Confluence - Sense and Structure
October, 2016
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I've been puzzled by states of matter, reluctantly accepting that a liquid or gas does not always correspond to how things appear to human perceptions. Water mixing with air seduces in striking ways as waterfalls, foam and splashes, yet so much else goes on between them. Under water, bubbles from photosynthesis form on plants; invertebrate pupae generate gases that float them to the surface when they mature; and gills of invertebrates and fishes gather oxygen gas from the water into their bloodstreams. Levels of dissolved oxygen in water change with temperature, one reason why cold water is so critical to stream organisms. FISHBIO recently posted a fascinating look at managing water temperature for California salmon.
Rocks in some Sierra streams can appear like miniature reefs: colorful, diverse ecosystems of autotrophs ("self-nourishing" -- meaning plants and other organisms that make nutrients from light and inorganic materials), and heterotrophs (organisms that consume autotrophs, and each other, as food).
A stream, though, relies on all the land and sky that supplies the textures, materials, rhythms and opportunities in which organisms meet and mix. Leaves and twigs, even whole trees from surrounding landscapes are carried into streams by wind and gravity, adding to what grows in the water itself and becoming available to stream organisms as food and shelter.  Above, Bronwen Stanford assesses organic material with the Sentinel Streams team in Lassen National Park.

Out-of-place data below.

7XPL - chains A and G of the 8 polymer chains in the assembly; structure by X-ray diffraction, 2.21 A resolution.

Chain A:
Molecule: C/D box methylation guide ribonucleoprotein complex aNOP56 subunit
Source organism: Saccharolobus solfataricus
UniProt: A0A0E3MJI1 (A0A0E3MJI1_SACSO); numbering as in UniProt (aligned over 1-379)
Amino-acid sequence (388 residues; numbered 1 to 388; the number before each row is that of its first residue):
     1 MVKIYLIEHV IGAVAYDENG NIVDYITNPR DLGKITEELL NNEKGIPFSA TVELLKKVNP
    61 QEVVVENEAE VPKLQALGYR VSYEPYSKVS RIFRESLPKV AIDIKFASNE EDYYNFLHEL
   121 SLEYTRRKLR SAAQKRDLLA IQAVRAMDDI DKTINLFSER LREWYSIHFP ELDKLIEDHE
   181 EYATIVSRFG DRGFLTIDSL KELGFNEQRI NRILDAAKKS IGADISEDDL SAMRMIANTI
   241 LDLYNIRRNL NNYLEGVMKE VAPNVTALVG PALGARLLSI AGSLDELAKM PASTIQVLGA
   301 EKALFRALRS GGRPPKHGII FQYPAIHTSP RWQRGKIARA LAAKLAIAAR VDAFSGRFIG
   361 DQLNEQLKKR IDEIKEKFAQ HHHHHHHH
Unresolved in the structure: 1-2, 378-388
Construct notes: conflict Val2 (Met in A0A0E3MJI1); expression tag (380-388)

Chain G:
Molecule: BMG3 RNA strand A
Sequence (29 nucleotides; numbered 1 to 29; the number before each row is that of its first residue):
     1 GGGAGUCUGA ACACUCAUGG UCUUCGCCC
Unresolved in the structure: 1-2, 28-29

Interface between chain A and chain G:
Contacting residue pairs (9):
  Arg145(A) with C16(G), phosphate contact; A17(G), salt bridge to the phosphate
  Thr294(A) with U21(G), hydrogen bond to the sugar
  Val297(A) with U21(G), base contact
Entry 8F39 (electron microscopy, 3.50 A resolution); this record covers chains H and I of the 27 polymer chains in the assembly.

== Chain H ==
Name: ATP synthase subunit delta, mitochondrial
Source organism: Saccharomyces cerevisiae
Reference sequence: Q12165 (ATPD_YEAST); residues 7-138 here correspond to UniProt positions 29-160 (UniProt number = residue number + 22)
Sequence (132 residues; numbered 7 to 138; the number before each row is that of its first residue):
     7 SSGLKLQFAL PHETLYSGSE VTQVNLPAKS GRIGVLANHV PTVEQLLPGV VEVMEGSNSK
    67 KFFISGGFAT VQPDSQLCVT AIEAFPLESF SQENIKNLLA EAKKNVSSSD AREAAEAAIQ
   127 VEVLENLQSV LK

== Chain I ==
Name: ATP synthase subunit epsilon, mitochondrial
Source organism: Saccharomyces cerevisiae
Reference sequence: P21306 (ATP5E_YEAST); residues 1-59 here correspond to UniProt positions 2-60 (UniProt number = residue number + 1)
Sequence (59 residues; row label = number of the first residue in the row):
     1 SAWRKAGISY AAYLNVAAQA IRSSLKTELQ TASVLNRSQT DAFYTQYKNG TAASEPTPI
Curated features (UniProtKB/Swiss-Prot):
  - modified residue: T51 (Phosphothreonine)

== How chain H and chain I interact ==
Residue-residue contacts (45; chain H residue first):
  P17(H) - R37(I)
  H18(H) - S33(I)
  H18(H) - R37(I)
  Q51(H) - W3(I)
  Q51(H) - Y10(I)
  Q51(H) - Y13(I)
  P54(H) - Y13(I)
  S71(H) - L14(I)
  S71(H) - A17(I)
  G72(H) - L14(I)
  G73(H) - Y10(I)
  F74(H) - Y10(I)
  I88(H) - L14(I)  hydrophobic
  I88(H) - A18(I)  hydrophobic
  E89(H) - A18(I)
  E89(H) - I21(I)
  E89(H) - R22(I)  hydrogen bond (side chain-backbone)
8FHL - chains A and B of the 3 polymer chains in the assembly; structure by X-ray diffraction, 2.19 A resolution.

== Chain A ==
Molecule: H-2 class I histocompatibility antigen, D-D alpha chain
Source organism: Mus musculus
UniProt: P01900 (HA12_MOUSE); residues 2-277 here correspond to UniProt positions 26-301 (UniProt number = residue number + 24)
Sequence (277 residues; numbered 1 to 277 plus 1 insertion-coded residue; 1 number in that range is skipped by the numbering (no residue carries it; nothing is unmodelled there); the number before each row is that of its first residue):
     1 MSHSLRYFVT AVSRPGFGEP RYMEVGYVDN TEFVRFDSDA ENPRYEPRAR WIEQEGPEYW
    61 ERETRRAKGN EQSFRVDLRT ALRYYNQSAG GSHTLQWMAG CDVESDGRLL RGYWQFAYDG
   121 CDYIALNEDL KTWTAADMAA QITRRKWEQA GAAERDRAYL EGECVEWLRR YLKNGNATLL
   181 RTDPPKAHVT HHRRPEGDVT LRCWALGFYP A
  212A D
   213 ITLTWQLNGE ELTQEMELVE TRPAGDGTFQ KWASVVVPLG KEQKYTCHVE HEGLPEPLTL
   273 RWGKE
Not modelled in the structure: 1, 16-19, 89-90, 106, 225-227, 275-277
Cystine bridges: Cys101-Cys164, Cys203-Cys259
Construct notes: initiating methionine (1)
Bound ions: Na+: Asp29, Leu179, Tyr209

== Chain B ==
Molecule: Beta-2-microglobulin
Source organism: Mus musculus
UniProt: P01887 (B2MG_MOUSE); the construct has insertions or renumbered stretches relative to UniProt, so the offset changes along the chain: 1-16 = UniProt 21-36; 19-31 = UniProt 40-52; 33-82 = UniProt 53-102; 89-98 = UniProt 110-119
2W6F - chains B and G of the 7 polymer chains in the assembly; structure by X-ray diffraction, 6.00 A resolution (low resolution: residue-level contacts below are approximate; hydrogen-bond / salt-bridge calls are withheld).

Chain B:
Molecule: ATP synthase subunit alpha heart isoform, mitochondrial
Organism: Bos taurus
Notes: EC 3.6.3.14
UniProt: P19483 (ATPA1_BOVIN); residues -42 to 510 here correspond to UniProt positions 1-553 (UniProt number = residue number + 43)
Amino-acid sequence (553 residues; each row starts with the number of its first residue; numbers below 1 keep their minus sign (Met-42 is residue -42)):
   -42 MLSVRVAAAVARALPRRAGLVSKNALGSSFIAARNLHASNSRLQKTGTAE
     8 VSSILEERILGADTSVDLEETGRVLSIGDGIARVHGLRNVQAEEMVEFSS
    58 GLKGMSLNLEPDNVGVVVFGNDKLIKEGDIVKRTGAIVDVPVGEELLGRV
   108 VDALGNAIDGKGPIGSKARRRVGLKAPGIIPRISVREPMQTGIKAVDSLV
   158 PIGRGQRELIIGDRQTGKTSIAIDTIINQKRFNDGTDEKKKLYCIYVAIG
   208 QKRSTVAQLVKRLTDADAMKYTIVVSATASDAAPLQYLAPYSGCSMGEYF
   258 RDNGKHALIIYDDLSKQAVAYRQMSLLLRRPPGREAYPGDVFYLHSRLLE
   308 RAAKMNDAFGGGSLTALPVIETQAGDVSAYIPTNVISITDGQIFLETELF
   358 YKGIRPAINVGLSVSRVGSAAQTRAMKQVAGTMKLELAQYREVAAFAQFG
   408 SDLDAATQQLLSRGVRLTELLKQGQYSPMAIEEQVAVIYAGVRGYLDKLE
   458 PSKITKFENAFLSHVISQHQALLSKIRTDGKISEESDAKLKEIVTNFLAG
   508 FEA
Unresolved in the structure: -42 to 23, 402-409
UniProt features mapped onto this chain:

At algae scale the surface tension of air bubbles in water make hard, impenetrable objects, more like furniture than the fragile and ephemeral dreams bubbles conjure at human scale.
Tiny mayfly naiads nibble the algae. See this lovely short piece on mayflies co-written by Bruce Hammock, another member of the survey team.
Air-water boundaries both separate and connect; bubbles, riffles and cascades increase the exchanges between them.
Carnivorous plants, gas in water -- categories are nuanced and ridden with exceptions. Outside the Cherry Hill Campground, Lassen National Forest, hoods of California pitcher plants (Darlingtonia californica) rise from a perennially wet slope.
I barely know the processes I'm surrounded by, of life forms and chemistry, particles and pathways. Unfolding an artwork from the research of streams, probing gently into connections and tangles, recognizing that knowledge and sense can appear within clarity as well as through veils, inconsistencies, reversals, contradictions.
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All images are by Todd Gilens unless noted otherwise.

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